In June 1987, the European Economic Community has launched the Erasmus program to give young people from European countries the opportunity to study abroad. It had been the very beginning of a program which turned out to be the perfect following on the basic spirit of the European building on, that is to say: to create bridges between countries in order to encourage understanding between people, and make peace durable. 30 years later, its success is undeniable: 5 million people live the European experience, grown a true European citizenship feeling and joined the “Erasmus generation”.
The start: a concrete overview, by Stéphane Dugast
Last year, we have had the chance to interview Stéphane Dugast for the 30th birthday of the program. We don’t hesitate to republish his interview again for the Erasmus Days!
When you experienced Erasmus, the program was not yet 10 years old. How deep was it settle in the university environment? What was the reaction of your family and friends?
I experienced Erasmus during the academic year 1995-96. I had just joined the IAE of Lille to follow a master’s program in « marketing, culture & communication ». Beside a course less academic and more focused on the professional world, this more professionally focused section of the university offered a great number of Erasmus opportunities, rarely fulfilled. It was indeed easier to start as an Erasmus student in Lille than in Nantes, my home university. There, I had attended an economic sciences course but I wasn’t part of the best students of the group. I had then no chance to take part in the Erasmus program, as the selection was based on your academic results! Thanks to the IAE of Lille, I could study abroad in Ireland for one year, taking a marketing course at the Waterford Technical College. It’s over there that I learned the basics of marketing.
We started with no guidance, just receiving advices from the former Erasmus students. Nobody was waiting for us there. We had to find our own accommodation, and then settle there by ourselves. On the university front, the French and the Irish degrees were perfectly matched. I decided to live 10-15 kilometres away from the campus, in Tramore, a seaside resort not yet fashionable.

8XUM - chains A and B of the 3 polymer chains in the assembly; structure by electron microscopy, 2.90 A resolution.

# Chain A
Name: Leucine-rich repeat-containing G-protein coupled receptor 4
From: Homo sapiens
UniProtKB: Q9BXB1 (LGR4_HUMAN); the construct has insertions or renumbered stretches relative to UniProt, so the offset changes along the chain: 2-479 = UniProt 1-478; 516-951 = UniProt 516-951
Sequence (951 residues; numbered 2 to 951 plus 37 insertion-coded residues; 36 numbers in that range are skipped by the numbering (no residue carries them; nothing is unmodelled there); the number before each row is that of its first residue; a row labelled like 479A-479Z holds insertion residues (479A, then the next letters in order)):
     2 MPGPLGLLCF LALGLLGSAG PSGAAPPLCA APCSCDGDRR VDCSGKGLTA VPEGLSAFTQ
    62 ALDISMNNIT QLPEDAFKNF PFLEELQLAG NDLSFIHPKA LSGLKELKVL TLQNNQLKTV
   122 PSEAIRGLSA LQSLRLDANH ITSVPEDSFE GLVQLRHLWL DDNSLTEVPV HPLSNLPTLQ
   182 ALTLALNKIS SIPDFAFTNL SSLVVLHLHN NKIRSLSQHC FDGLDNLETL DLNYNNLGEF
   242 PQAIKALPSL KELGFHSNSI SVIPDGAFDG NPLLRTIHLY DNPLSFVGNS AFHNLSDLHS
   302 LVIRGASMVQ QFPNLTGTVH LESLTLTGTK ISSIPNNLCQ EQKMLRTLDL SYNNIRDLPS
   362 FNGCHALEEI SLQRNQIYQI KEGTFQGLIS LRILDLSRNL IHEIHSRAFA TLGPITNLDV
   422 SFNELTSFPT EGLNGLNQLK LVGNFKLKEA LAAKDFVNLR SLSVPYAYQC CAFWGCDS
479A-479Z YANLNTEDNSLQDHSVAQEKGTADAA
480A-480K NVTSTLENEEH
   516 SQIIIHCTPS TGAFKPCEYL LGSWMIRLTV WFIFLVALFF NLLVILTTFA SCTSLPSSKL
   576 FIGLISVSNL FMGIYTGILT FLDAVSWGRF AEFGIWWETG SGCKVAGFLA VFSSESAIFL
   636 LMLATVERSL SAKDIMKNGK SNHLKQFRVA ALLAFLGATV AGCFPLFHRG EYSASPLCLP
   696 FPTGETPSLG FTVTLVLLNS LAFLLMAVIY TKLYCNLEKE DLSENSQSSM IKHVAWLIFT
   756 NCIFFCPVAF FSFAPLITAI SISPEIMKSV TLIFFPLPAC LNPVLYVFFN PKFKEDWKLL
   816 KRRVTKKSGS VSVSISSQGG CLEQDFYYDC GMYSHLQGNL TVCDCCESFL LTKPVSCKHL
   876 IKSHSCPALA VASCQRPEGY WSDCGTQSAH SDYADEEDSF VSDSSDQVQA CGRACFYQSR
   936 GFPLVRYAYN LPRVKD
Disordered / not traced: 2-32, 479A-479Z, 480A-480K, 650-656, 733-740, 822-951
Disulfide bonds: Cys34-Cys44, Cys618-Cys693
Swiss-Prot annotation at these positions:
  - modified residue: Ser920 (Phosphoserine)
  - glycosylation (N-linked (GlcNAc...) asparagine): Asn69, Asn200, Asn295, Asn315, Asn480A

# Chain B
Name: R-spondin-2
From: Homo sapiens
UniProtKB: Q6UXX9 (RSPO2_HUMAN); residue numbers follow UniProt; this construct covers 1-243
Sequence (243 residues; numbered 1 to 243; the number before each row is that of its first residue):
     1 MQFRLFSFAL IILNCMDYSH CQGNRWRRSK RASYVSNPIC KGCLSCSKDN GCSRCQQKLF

My family was sceptical. I had just left Nantes, my hometown, to study in Lille. As soon as I arrived there, I told them that I was going to study in Ireland. But they understood. And, for the first time, I had a scholarship. I came back to France for Christmas, right in the middle of a strike. Shock! Then, I came back to Ireland. I stayed the whole year in Waterford. I took my exams in English, which forced me to work hard. We had no Internet, no phone, it was a full immersion at the time.
What have been the benefits of such an experience and how did they affect your career path? Do they still have an impact on your life today?
It’s in Ireland that I learnt English and its idioms. I remember that during the first weeks, I had terrible headaches in the evening, because I had to listen and speak English all day long.
In order to improve, I used the notebook trick. I was writing all the words I didn’t know in a notebook, and I would look for their meanings in the evening before writing them in another notebook arranged in alphabetical order. It was tedious but very useful as I arrived in Ireland with a very school level English. In France, I had learnt English by filling in blank exercises, and by writing essays in an approximate English. I had barely heard English or watched movies in its original version. Well, DVD’s didn’t exist yet… it was an Erasmus of another era (laugh)!
Beyond learning a language, Erasmus opened me up to another culture and other European people. On the campus, there were Spanish, Danish, Italian and even an English considered as an Erasmus student by the Irish!